UW-Madison explores creation of College of the Arts

February 16, 2012 By Susannah Brooks

For the first time in several decades, the University of Wisconsin–Madison is considering the addition of a new college, the College of the Arts.

Photo: Paper lab

Jim Escalante, professor of art, demonstrates a paper making process during his Artists’ Books class.

Photo: Bryce Richter

The initiative aims to frame a meaningful discussion of the merits, challenges, and opportunities for a more unified approach to research, practice, and performance in the arts.

“A unified College of the Arts would bring great benefit and focused support to the arts at UW–Madison,” says Norma Saldivar, executive director of the Arts Institute and professor of theatre and drama. “The College of the Arts Initiative looks at developing a comprehensive, cohesive plan for reorganizing which keeps in mind advancing faculty needs and interests, student learning outcomes and increasing demands for effectiveness and efficiency.”

The proposed College of the Arts would comprise the existing School of Music and the departments of art history, theatre and drama (all currently part of the College of Letters and Science); the departments of art and dance (currently part of the School of Education) and the department of design studies (currently a part of the School of Human Ecology), as well as several administrative units.

“The College of the Arts Initiative looks at developing a comprehensive, cohesive plan for reorganizing which keeps in mind advancing faculty needs and interests, student learning outcomes and increasing demands for effectiveness and efficiency.”

Norma Saldivar

The new college would rely on existing departmental funding. Assuming involvement at current levels, the college would support 118 faculty members and 1,192 students (843 undergraduate and 349 graduate). This would rank the new college just below the middle of the 11 major schools and colleges on campus, just above the School of Human Ecology and the professional Schools of Law, Nursing, Pharmacy and Veterinary Medicine.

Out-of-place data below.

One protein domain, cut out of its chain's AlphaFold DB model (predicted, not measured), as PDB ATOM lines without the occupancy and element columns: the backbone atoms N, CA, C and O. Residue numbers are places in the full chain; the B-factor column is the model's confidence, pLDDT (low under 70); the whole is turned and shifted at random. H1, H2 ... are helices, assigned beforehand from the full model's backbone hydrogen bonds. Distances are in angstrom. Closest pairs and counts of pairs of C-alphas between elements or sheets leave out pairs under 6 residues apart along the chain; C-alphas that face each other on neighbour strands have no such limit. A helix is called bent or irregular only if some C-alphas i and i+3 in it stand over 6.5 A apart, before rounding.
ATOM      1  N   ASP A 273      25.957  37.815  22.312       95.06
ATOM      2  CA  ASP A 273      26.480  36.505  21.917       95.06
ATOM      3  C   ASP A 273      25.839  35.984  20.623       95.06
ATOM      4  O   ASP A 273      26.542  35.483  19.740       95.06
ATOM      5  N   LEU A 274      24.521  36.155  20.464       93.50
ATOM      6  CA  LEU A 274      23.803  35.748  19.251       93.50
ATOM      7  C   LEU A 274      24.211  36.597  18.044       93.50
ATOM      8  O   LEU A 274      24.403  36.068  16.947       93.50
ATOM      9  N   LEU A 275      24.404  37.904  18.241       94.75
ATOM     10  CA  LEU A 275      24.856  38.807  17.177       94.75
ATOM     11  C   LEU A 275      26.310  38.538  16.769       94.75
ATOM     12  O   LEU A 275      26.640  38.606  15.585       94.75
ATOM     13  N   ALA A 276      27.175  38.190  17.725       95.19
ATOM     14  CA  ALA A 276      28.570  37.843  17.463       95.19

Though the idea itself is not new, this is the first time since the 1976 creation of the UW Arts Consortium that a College of the Arts proposal has advanced to this stage. The formation of the Arts institute in 1998 was “expected to ameliorate the effects of the ‘historic dispersion’ of the arts,” according to then-provost John Wiley.

The current proposal began in earnest in 2008, when the Arts Institute began a strategic planning process assessing its ability to serve its constituency (arts programs and campus presenters).

“In surveying faculty and staff members, many people felt that a more centralized structure could help alleviate issues such as campus visibility and student recruitment and retention,” says Saldivar. “From a faculty perspective, they also supported the idea of a dean who could administrate and advocate new tenure cases with an eye to the nuances of research and creative work in the arts.”

Photo: Dancers at Overture

Dancers and musicians perform an African piece by choreographer Chris Walker during “An Evening of Celebration to Benefit Artists of Future” at Overture Hall.

Photo: Jeff Miller

In November 2011, Interim Chancellor David Ward and School of Education Dean Julie Underwood approved the proposal’s project charter as executive sponsor and sponsor, respectively. Representatives from all art units formed curricular and governance committees to craft the draft proposal, submitting proposed curricular outlines, budgets and governance models.

Working with Darin Harris of the Office of Quality Improvement, members of the proposal’s task force have developed a four-stage process, involving exploration, review and consideration of the question “Should a College of the Arts be created on the UW–Madison campus?”

Currently, the Arts Institute executive committee seeks input from faculty, staff and students at three upcoming Town Hall meetings. Members of the College of the Arts Proposal Task Force will deliver a short presentation and answer questions. All meetings will be held in the Plenary Room, 1310 Grainger Hall, 975 University Ave.

Meetings will take place on Monday, Feb. 20 from 1-3 p.m. and Tuesday, Feb. 28 from 5-7 p.m.

An additional meeting on Monday, Feb. 27 from 7-9 p.m. will primarily address issues related to the School of Music; however, all are welcome to attend.

Inclusion within the College of the Arts is not a done deal. Following this public review, departments will be asked to consider two questions: whether they approve of the proposal, and whether they would like to be a part of the college. The plan offers flexibility for the wide variety of arts programs on campus, each with its own mission and identity.

The process will culminate in a college and campus review of the taskforce’s recommendations by university governance committees before a proposal to the Board of Regents in July. A transition period is expected to take up to three years.

More information, including frequently asked questions and the proposal itself (available Friday, Feb. 17), may be found electronically here. Updated information will continue to be posted in this location as it becomes available.